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INSIDE this issue
An Exceptional Mother’s Day
How to Make Your Road Trip a Breeze The History and Celebrations of Cinco de Mayo
Don’t Go to Your Arraignment Alone Grilled Ranch Potatoes
3 of the Most Formidable Moms in History
MOTHERS SHAPE THE WORLD 3 of History’s Bravest Moms
Jewish children from the brutal ghettos. Along with many friends and colleagues, she smuggled out nearly 2,500 Jewish orphans, hiding infants on trams and garbage wagons and guiding kids through a labyrinth of secret passageways beneath the city.
in 1826, she took the girl and fled to an abolitionist Quaker family, but she was forced to leave her other daughter and her 5-year-old son, Peter, behind. Soon after, she learned that Peter had been illegally sold by Dumont to a slaveholder in Alabama, so she went to court and secured his safe return. It was the first successful case brought by a black woman against a white man in American history. Truth went on to become a prominent abolitionist and a speaker for women’s rights, delivering her famous impromptu speech, “Ain’t I a Woman?” in May of 1851.
Moms make the world go round. After running the gauntlet of childbirth, they raise and guide us throughout our lives, shouldering the tremendous burden and responsibility of motherhood. Mothers are in turn formidable, kind, powerful, gentle, wise, fierce, patient, supportive, empathetic, driven, and full of love. In honor of Mother’s Day, here are three historic moms who never stopped fighting for what they believed in.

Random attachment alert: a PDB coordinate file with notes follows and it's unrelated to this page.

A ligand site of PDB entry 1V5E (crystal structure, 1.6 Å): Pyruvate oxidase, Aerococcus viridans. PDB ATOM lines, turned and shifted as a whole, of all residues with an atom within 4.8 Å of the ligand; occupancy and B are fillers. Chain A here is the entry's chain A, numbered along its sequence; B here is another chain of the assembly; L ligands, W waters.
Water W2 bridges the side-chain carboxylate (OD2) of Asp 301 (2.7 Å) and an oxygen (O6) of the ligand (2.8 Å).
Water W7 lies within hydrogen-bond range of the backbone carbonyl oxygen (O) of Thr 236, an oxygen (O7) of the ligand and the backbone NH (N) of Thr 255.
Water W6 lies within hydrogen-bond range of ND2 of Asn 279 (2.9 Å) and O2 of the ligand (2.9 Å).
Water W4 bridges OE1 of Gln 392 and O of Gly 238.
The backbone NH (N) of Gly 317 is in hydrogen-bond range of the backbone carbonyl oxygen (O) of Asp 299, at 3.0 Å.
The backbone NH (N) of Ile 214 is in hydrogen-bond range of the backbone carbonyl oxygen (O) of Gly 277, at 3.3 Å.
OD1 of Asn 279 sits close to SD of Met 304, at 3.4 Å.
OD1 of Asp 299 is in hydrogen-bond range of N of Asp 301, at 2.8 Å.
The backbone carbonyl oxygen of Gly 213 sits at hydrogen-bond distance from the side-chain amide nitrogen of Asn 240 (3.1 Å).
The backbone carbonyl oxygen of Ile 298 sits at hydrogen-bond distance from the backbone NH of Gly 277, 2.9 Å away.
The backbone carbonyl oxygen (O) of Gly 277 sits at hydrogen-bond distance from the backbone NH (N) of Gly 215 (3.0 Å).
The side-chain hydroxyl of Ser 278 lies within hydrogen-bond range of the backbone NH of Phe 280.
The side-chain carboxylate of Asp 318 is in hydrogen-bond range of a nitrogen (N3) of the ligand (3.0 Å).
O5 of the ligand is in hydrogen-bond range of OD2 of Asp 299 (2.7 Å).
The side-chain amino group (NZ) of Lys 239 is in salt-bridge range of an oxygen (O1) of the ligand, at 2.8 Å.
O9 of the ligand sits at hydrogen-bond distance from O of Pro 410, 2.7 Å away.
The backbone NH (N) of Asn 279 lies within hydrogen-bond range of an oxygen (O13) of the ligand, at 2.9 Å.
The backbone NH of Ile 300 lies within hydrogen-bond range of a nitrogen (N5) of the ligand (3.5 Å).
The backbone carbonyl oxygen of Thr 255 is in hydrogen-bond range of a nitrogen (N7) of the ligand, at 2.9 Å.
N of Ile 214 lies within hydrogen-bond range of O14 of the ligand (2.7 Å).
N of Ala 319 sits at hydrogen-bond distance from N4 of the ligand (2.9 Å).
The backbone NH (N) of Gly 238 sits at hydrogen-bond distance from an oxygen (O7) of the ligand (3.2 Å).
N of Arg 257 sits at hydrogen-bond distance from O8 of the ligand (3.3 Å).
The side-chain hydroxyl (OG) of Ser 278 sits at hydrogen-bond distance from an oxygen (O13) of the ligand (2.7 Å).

EMMELINE PANKHURST (1858–1928)
Despite being a wife and the mother of five children — two of whom died tragically young — Emmeline Pankhurst became one of the fiercest advocates for women’s suffrage in the late 19th century. After founding the Women’s Social and Political Union in 1903, she and
SOJOURNER TRUTH (1797–1883)
IRENA SENDLER (1910–2008)
Before she escaped from New York slaveholder John Dumont, Sojourner Truth had at least three of her children sold away from her. When Dumont went back on his promise to emancipate Truth and her infant daughter
When the Nazis invaded Warsaw in September of 1939, Irena Sendler, a 29-year-old social worker and mother of two, hatched a scheme to rescue
her cohorts adopted an aggressive strategy to raise awareness for the issue; they began by buttonholing politicians and staging rallies, then progressed to vandalism, window smashing, and arson. She was instrumental in the movement. Pankhurst lived to see women gain the right to vote in 1928.
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